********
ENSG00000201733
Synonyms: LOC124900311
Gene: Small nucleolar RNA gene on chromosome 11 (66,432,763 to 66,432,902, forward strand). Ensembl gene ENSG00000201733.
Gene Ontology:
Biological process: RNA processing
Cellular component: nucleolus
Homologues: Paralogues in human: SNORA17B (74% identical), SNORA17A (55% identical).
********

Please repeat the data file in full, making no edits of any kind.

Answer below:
ENSG00000201733
Synonyms: LOC124900311
Gene: Small nucleolar RNA gene on chromosome 11 (66,432,763 to 66,432,902, forward strand). Ensembl gene ENSG00000201733.
Gene Ontology:
Biological process: RNA processing
Cellular component: nucleolus
Homologues: Paralogues in human: SNORA17B (74% identical), SNORA17A (55% identical).